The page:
The Bush administration went public Thursday with criticism of China for what it says has been "backsliding" on its human rights performance. Officials say China has failed to fulfill promises made at a U.S.-Chinese human rights dialogue late last year.
U.S. officials have been appreciative of Chinese diplomatic support in recent months on key issues including its sponsorship of multilateral talks on North Korea's nuclear program.
But they are making no effort to conceal their disappointment on the human rights front, where they say Beijing has reneged on commitments that helped persuade President Bush not to seek a resolution critical of China so at this year's meeting of the U.N. Human Rights Commission last May.
At a briefing here, State Department spokesman Richard Boucher said U.S. diplomats have raised with China on several occasions concern over what is seen in Washington as "backsliding" in China's human rights performance after some promising developments last year.
"There has been backsliding and unfortunately that pattern has continued," he said. "Despite the progress in 2002 we've been disappointed to see the negative developments in 2003. The commitments made by China at the conclusion of the December human rights dialogue have not been met."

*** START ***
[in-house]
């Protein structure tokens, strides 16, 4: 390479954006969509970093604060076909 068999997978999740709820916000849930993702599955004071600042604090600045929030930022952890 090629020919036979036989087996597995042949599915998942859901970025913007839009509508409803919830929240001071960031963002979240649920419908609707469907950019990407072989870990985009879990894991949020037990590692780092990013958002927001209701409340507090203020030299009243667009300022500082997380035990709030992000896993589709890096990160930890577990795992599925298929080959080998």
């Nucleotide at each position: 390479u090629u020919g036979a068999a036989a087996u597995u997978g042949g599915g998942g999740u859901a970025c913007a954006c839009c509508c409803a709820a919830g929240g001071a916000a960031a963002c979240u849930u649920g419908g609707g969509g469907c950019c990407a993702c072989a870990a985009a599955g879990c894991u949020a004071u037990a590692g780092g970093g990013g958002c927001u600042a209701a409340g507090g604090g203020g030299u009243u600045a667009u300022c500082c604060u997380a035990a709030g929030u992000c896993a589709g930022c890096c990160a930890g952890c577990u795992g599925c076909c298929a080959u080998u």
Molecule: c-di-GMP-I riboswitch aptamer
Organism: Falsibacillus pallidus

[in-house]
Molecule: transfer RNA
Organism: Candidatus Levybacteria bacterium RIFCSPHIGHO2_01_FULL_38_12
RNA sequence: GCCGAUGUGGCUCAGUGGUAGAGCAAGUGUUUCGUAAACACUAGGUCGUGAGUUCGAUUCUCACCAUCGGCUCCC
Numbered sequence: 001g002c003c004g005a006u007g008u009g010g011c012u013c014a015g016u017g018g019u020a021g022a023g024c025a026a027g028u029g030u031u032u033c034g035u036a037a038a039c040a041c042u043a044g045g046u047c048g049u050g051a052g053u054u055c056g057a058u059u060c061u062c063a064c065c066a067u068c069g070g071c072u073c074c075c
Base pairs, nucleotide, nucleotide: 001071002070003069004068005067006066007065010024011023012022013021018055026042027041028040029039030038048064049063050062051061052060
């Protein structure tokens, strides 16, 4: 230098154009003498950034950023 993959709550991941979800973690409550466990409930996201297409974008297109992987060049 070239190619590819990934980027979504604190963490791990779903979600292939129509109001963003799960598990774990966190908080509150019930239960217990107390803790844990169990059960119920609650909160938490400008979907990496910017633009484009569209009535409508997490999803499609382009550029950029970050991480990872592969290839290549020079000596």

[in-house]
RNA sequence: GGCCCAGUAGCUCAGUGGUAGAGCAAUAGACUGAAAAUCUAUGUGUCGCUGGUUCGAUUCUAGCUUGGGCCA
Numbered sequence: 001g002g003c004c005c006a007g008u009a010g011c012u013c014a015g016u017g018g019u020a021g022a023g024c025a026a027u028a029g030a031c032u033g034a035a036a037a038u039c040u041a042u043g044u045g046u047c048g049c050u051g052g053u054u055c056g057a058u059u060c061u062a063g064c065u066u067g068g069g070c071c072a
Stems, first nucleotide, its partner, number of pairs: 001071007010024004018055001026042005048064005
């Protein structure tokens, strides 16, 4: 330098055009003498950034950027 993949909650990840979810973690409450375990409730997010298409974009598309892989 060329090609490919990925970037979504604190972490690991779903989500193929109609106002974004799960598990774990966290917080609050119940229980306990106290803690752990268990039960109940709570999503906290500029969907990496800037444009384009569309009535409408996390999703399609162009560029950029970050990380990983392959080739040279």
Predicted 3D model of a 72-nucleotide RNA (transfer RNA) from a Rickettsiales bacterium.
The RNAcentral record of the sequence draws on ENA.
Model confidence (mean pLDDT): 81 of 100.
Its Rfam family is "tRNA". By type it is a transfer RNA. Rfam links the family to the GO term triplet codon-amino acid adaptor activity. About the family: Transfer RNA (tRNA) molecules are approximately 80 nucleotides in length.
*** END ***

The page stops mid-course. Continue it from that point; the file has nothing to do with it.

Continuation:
Mr. Boucher said despite commitments made last December, China has not allowed visits by U.N. envoys on torture, religious tolerance and arbitrary detention, and he said the U.S. Commission on International Religious Freedom was "compelled" to postpone an August trip to China because authorities would not allow the panel to visit Hong Kong.
He also said there has been a number of "troubling incidents" in China in recent months including what he said was the execution of a Tibetan activist without due process, arrests of a number of democracy advocates, and harsh jail sentences handed down to internet essayists and labor protesters.
The spokesman acknowledged that the Chinese pledges made at last year's dialogue figured in the Bush administration's decision to forego a resolution criticizing China at the Geneva meeting of the U.N. Human Rights Commission in April.
The United States had introduced such a resolution each year for most of the past decade in a move that irritated Chinese authorities, who have traditionally rejected human rights criticism as interference in China's internal affairs.
Mr. Boucher said there were no plans for another formal dialogue with China on the issue but said the United States intends "to keep on pushing" for more progress on human rights.